Firms will pay the penalty if HR fails new FSA rules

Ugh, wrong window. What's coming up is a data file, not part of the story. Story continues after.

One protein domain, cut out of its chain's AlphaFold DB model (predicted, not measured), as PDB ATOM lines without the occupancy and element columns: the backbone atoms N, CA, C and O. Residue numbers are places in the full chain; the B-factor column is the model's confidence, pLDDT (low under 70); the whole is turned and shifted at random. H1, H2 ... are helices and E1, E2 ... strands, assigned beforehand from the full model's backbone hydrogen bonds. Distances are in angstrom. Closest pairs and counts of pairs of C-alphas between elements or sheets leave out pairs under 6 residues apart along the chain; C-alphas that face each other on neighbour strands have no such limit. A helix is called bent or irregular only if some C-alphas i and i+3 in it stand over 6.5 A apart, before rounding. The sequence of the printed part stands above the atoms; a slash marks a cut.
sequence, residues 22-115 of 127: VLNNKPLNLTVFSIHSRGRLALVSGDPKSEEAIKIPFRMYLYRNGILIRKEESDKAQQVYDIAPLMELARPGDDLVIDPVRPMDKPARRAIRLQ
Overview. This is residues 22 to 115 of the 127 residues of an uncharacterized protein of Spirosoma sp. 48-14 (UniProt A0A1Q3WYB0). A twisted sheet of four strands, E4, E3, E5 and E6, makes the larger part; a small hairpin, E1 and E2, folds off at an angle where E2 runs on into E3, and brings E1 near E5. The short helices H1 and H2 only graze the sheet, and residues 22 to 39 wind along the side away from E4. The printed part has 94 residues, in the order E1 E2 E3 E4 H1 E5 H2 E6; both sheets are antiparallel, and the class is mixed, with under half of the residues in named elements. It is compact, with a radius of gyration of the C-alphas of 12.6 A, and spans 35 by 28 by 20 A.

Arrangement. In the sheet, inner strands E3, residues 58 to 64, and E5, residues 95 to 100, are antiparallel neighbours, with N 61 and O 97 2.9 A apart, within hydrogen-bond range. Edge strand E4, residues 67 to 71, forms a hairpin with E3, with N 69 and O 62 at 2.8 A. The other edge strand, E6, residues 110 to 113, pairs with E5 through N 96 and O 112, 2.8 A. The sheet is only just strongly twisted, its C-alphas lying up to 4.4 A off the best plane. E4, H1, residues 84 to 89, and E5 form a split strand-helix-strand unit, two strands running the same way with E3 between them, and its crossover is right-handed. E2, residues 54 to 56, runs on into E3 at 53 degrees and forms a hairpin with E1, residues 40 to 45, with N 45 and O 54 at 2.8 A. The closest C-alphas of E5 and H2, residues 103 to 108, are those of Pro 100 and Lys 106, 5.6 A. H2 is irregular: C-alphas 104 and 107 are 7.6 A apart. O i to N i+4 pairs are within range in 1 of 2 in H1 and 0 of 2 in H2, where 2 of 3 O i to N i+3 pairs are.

first_imgFirms will pay the penalty if HR fails new FSA rulesOn 11 Dec 2001 in Personnel Today Related posts:No related photos. Failure to comply with new recruitment and development regulations can landfinance firms in hot water, yet many HR departments have yet to review theirresponsibilities, reports Ben WillmottEmployers in the finance sector must comply with stringent new regulationson staff recruitment and development introduced at the beginning of this month– or risk being fined or named and shamed. Despite the potential penalties, many HR professionals are unaware of theirresponsibilities under the Financial Services and Markets Act 2000, accordingto its regulator, the Financial Services Authority. The Act will apply to more than 10,000 firms and has been introduced toimprove standards of financial advice. The FSA’s training and competence rules,which apply to all members of a company from the chief executive to most juniorstaff, specify that employees must be competent, supervised and regularlyreviewed. “There is anecdotal evidence suggesting many HR departments don’t knowthat these rules affect them,” said David Jackman, head of industrytraining for the FSA. “There needs to be an effective partnership betweencompliance, the line management and HR to make these requirements work. “We find it is often compliance officers who attend our workshops androadshows and we are therefore not particularly confident that HR departmentsare being fully involved. “The underlying basis is identifying, developing and demonstratinggroups of competencies and this surely is the expertise of the HR area,”said Jackman. The Employers Forum on Statute and Practices also stresses the vital role HRmust play in helping employers comply with the Act. Robbie Gilbert, chief executive of the EFSP, said, “This is a majorpiece of legislation which affects more than 10,500 companies. HR departmentshave an important role to play in ensuring their business is fully compliantwith the new measures. “According to the regulator, the FSA, there is a lack of awarenessamong HR departments of just how much the Act impacts on the personnelprocess.” Gilbert said the FSA is encouraging businesses to develop systems thatactively motivate people to comply. “This is a positive approach andcompanies should react accordingly and look to introduce appropriate managementsystems and controls – an area in which HR has particular expertise to offer,”he said. HR must work closely with compliance and risk managers if companies are toadapt successfully to the regulations, confirms Nadine Majaro, a partner atPricewaterhouseCoopers. She explained, “HR needs to be an integral part of the function of theoverall management of risk. “HR has focused on what it needs to do to comply. What it has not donein some cases as part of the risk management function is look at what it mustdoto best serve the business it is working with. “HR must try and achieve this holistically for the whole business. Mosthave achieved bits of this but have not thought about the whole picture.” The FSA is particularly keen to see that employees receive sufficienttraining on regulatory requirements and keep up to date with changes in themarket. FSA’s Jackman said, “The important element is that training is timelyand properly planned, structured and evaluated. This will give a focus totraining departments and help to ensure a balance between training and other HRactivities.” Under the Act, HR professionals may be called upon by their company to do athorough re-check on the CV details of staff already registered by the FSA orthose who will now come within the new “approved persons” regimeunder the Act. Gilbert emphasised the need for these checks to be accurate. “The FSAhas indicated that HR directors of each firm will have to send a report onemployees wishing to become approved and that possible negligence claims couldarise for misrepresentation. “These measures clearly fall with the HR function’s remit. The processof recruitment, training and ongoing competency of employees will all need tobe revisited by the HR team in light of the new measures. We would encouragefirms to act now.” The FSA emphasises that one of the most significant areas the newregulations will affect is how employers in the finance sector recruitemployees. The rules include the need to relate the skills and knowledge of aparticular employee to the knowledge and skills required for the role concernedand to take reasonable steps to obtain information about a potential employee’sprevious relevant activities and training. Gilbert told Personnel Today that all new applicants for financial servicesjobs will be required to submit their employment details to the FSA under thenew approved persons regime. In addition directors will have to be approved, which could include many HRdirectors. “Pre-employment screening is also affected. Under the new regimecompanies must carry out checks to ensure references are taken from suitablesources. “Companies now have to establish that given appropriate training andsupervision, new employees should be able to achieve competence in the role forwhich they are intended. “Therefore it is vital that at the time of recruitment an initialassessment of the new employee’s relevant knowledge and skills should also becarried out to determine the training required,” said Gilbert. But the Act could be an opportunity rather than a threat for HR. AlisonWilsher, head of training and professional development at the British VentureCapital Association, believes the Act will help HR departments within thefinance sector to become more central to the business. “This will mean that HR is in the centre of business strategy, whichall HR departments should welcome because it will raise their profiles,”she explained. “I don’t think this is something HR should be frightened of as long asit welcome it and doesn’t ignore it. “HR departments need to realise that the FSA is not saying anythingnew. This [the requirements under the Act] is mandatory for good HR practice. FSA regulations guideFirms must ensure under the newtraining and competence rules that:– Employees are competent– Employees remain competent– Employees are appropriately supervised– Employees’ competence is regularly reviewed and the level ofcompetence is appropriate to the nature of the businessThe training and competence rules include more detailed rulescovering:– Recruitment– Training– Approved examinations– Continuing competence– Supervision– Record keepingThese rules affect employees involved in:– Advising and dealing in investments– Managing investments– Advising on investments– Advising on broker funds and pension Comments are closed. Previous Article Next Articlelast_img read more